So, what is the most common cause of death in cats?
Kidney disease? Heart problems? Nope, it’s being hit by a car. By a long shot.
Unfortunately, vets are more than uncommonly faced with someone bringing in a cat that has been found on the road after being hit by a car. The cat is normally in shock and respiratory distress, and will inevitably have some degree of head trauma along with one or multiple bone fractures, internal bleeding and multiple organ damage.
This scenario is bad enough when it is the owner of the cat who brings them in, but much worse when it is not. As vets, out first priority is to asses the immediate prognosis, then stabilise the cat with intravenous fluids, antibiotics and fast acting steroids, and most importantly to alleviate the pain the animal is suffering. In some very unfortunate cases, the cat is put to sleep straight away if nothing can be done to save it.
If the owner is present, they are at least able to be part of the decision making process, and there to grieve appropriately if the worst happens. However, this is not the case in the majority of cases for two very simple reasons:
• Only somewhere between 32% and 68% of cats are microchipped in the UK (depending on the area of the country surveyed)
• The driver of a car involved in a road traffic accident involving a domestic pet is not obliged by law to stop and see if they can help
I have personally lost three cats this way – two of them died on impact, and the third spent 5 weeks in the teaching veterinary hospital I was a student at. In all cases, none of the drivers stopped. In fact in one case, I shouted for them to stop and they purposefully accelerated off.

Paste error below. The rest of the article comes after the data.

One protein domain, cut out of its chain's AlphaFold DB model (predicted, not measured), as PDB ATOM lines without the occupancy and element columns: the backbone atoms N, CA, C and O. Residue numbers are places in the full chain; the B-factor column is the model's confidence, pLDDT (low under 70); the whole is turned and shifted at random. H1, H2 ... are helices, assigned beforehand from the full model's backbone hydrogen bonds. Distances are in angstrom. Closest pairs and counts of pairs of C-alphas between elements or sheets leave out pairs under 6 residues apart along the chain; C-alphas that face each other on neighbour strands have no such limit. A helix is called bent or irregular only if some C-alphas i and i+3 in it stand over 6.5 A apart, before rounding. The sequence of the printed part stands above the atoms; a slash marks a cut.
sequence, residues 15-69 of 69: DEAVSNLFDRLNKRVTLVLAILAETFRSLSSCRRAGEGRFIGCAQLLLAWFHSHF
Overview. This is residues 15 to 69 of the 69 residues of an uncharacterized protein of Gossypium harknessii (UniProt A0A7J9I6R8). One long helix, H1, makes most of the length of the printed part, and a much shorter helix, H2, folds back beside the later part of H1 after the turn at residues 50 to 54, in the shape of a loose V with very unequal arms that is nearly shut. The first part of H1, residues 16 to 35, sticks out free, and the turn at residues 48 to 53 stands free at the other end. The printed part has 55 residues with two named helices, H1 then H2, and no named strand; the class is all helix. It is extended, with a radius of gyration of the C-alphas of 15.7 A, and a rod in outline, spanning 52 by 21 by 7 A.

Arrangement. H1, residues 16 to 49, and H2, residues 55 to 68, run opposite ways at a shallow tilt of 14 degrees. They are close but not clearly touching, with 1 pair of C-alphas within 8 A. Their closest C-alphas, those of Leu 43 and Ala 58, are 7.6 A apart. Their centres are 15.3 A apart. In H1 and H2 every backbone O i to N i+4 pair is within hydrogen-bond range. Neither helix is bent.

The untold drama with all of this is that in the majority of cases, cats will mercifully die straight away, or, they will die later, alone and in pain at the side of the road. This is where the necessity of microchipping comes in. Even IF the driver is a good Samaritan who stops and manages to take the injured cat to a veterinarian, shelter or police station, the owner is never found because:
A) The cat has no microchip
B) The cat does have a microchip, but the owner’s details on the database are out of date (this is far more common that you think – owner’s frequently move house and don’t update their details straight away)
C) Ironically, pets are more likely to get lost when moving to a new home, making it more likely that they’ll be hit by a car
D) There is either no scanner available, or it does not read the microchip
What about the high percentage of cats that are microchipped but the driver does not stop?
What about the good Samaritan who does stop but there is no microchip or collar tag? It is also a traumatic experience for them to go through, especially knowing that they cannot inform the rightful owner.
In all of these cases, the end result is the same – the cat owner never ever finds out what exactly happened to their pet and is robbed of having full closure. This is a particular problem in families with young children, as learning to understand and cope with the loss of a pet is a very important part of their development.
From a vet’s point of view, it is even more distressing to find that the cat brought in after a RTA does not have a microchip, especially when you have been able to stabilise it but have no opportunity to discuss upcoming care and overall prognosis with the owner. Cats are incredibly resilient and plenty do make it through after being hit by a car, but without an owner present many end up being rehomed if possible, but at worst, put down.
So, PLEASE make sure your cat has a microchip, and keep your contact details updated!
Oh and one more thing…I wish you could hear the sound in a veterinary clinic of pure delight and relief when a microchip is found on a RTA animal (or a stray even) especially if it can be saved.
Pure joy. Simple. So do it.
Andrew Bucher MRCVS